In many schools of Qur’anic manuscript art, the layout and divisions of the Qur’anic text tend to adhere to longstanding regional preferences. In Daghistani Qur’ans, especially those with illuminated frames, the Surat al-Fatihah usually occupies the whole of the first two facing pages. This is in striking contrast to many other traditions, including the Ottoman and Southeast Asian world, where Surat al-Fatihah usually occupies a right-hand page, with the beginning of Surat al-Baqarah on the left. When decorated frames occur in the middle of a Daghistani Qur'an, they invariably mark the start of Surat Maryam, and the several manuscripts in the British Library of Daghistani Qur’ans produced in two volumes are also divided at the start of Surat Maryam.
Decorated frames marking the start of Surat Maryam. Qur’an, Daghistan, 1777. Or. 16127, ff. 253v-254r
The start of Surat Maryam, with exhuberant calligraphic treatment of the 'mysterious letters', at the beginning of the second volume of a two-volume Qur’an, Daghistan, 19th century. Or. 16595, ff. 1v-2r
The start of Surat Maryam, with the 'mysterious letters' framed on the left-hand page. Qur’an, Daghistan, ca. 19th century. Or. 16058, ff. 274v-275r
Another highly characteristic feature of many Daghistani Qur’ans is the addition of a pious phrase at the end of the first surah, al-Fatihah, the word amin or a longer phrase such as amin ya rabb al-‘alamin may be inscribed, and especially after the final word of the Qur’anic text, al-nas, when the words of praise Allahu akbar are frequently added. While it is not unknown to find the addition of amin at the end of Surat al-Fatihah in Qur'an manuscripts worldwide, the longer phrases are rarely encountered.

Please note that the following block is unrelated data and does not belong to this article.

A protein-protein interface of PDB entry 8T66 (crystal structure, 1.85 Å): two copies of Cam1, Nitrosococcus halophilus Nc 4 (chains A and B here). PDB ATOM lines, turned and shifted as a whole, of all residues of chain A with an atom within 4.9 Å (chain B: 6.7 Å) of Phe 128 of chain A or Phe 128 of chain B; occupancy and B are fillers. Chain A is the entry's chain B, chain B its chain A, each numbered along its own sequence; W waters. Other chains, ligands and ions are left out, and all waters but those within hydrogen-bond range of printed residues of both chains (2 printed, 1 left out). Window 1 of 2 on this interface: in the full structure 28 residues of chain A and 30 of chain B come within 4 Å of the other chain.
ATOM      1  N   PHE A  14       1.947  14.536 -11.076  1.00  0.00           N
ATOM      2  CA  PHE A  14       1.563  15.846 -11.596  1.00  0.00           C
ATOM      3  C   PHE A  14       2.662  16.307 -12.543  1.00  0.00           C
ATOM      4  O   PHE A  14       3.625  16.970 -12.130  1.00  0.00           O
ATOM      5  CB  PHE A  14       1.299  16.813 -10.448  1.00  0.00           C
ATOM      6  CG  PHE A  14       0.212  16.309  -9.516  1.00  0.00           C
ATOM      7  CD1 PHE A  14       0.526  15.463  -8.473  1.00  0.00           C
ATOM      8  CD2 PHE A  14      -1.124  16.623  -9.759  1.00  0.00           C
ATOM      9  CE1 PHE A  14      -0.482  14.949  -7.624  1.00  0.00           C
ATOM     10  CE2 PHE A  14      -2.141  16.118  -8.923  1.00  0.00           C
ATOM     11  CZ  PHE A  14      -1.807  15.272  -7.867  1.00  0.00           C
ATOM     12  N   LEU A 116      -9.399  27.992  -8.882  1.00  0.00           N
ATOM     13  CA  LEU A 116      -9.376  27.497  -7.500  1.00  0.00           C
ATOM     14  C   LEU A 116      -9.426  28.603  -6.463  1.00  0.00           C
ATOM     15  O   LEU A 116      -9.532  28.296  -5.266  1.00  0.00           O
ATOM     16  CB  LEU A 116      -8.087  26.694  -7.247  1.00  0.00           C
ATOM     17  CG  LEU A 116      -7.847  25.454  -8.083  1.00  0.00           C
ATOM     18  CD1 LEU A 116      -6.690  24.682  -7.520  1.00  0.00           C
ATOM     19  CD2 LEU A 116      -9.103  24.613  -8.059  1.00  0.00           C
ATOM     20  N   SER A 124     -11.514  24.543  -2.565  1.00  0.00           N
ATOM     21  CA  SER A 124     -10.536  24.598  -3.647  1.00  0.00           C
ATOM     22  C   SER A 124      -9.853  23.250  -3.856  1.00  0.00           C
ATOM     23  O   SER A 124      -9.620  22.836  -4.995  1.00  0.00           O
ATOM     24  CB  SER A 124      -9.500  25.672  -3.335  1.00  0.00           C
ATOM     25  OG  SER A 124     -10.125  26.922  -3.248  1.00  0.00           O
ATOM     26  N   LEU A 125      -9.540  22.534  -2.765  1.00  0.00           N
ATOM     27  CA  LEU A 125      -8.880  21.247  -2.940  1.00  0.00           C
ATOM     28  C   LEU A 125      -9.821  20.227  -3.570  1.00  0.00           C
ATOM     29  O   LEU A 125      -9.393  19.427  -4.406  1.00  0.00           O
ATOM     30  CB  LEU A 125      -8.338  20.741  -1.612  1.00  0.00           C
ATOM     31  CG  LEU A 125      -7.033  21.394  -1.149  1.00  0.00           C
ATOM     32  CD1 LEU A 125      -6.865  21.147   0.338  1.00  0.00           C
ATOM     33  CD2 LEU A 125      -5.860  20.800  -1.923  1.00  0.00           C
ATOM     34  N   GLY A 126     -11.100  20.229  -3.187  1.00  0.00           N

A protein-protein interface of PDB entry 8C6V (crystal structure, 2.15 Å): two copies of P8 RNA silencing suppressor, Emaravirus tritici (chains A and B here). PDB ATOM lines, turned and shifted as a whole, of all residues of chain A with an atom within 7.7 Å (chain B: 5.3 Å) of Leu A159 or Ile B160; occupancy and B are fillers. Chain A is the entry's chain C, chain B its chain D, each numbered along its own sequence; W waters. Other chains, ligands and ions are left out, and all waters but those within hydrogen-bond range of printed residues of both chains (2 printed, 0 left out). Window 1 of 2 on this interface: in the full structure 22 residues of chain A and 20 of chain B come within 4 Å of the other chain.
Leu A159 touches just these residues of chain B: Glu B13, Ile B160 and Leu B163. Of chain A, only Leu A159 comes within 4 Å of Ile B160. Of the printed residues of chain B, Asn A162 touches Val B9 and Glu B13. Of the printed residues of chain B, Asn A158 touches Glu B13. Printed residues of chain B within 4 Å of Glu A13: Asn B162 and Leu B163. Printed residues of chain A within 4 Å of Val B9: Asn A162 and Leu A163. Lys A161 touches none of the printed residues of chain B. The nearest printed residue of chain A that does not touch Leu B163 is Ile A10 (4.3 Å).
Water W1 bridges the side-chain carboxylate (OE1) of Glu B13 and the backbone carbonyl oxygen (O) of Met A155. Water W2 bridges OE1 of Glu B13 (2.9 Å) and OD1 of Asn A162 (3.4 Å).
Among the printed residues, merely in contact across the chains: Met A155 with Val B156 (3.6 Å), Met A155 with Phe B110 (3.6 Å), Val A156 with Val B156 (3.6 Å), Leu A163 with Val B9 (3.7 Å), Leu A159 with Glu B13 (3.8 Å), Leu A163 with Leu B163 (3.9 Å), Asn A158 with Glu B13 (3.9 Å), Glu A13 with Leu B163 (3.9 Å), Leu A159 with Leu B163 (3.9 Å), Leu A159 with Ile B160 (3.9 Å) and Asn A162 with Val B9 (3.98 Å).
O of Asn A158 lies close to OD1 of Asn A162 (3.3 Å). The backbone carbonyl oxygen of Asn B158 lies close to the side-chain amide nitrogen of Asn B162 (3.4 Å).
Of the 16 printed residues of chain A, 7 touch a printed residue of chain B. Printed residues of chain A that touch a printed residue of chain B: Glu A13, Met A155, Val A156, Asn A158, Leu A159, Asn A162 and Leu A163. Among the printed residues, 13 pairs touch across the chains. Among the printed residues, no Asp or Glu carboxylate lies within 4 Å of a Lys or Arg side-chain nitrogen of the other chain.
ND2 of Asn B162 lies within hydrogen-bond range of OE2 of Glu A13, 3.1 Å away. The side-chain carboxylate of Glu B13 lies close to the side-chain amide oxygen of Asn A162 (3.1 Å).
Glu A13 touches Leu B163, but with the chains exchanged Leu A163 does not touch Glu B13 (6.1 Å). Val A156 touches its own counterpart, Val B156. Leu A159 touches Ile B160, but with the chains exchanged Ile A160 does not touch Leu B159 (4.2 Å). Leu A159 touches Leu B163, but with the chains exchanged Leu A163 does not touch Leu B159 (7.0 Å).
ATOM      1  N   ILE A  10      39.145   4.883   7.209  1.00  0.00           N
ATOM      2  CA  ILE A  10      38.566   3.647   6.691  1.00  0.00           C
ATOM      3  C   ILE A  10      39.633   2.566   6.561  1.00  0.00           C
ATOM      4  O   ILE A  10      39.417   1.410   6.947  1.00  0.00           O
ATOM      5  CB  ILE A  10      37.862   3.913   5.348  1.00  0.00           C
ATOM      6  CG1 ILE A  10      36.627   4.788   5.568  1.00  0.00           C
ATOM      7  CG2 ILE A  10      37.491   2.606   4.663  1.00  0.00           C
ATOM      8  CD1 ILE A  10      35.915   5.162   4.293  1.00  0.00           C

Surat al-Fatihah, followed by the words amin rabb al-'alamin. Daghistan, ca. 19th century. British Library, Or. 16033, ff. 1v-2r
Final lines of the Qur’anic text, followed by the words Allahu akbar, in the same Qur’an, Daghistan, ca. 19th century. British Library, Or. 16033, f. 500r
The divisions of the text into Qur’an into thirty parts of equal length (juz’, plural ajza’), and sub-divisions thereof, is an important navigational aid in Qur’an manuscripts all over the Islamic world, especially since manuscript Qur’ans generally did not bear page, surah or verse numbers. Most Daghistani Qur’ans bear marginal ornaments marking each juz’, with further ornaments for half (nisf), quarter (rub‘) and eighths (thumn) of each juz’. Other marginal annotations, commonly found in many Qur’ans, are the letter ‘ayn to indicate ruku’ or places for genuflection, and the word sajdah, indicating places for prostration. But so far unique to Daghistani Qur’ans appears to be the marginal annotation wird, which perhaps might be understood to mark specific portions of the Qur’an for devotional recitation associated with Sufism.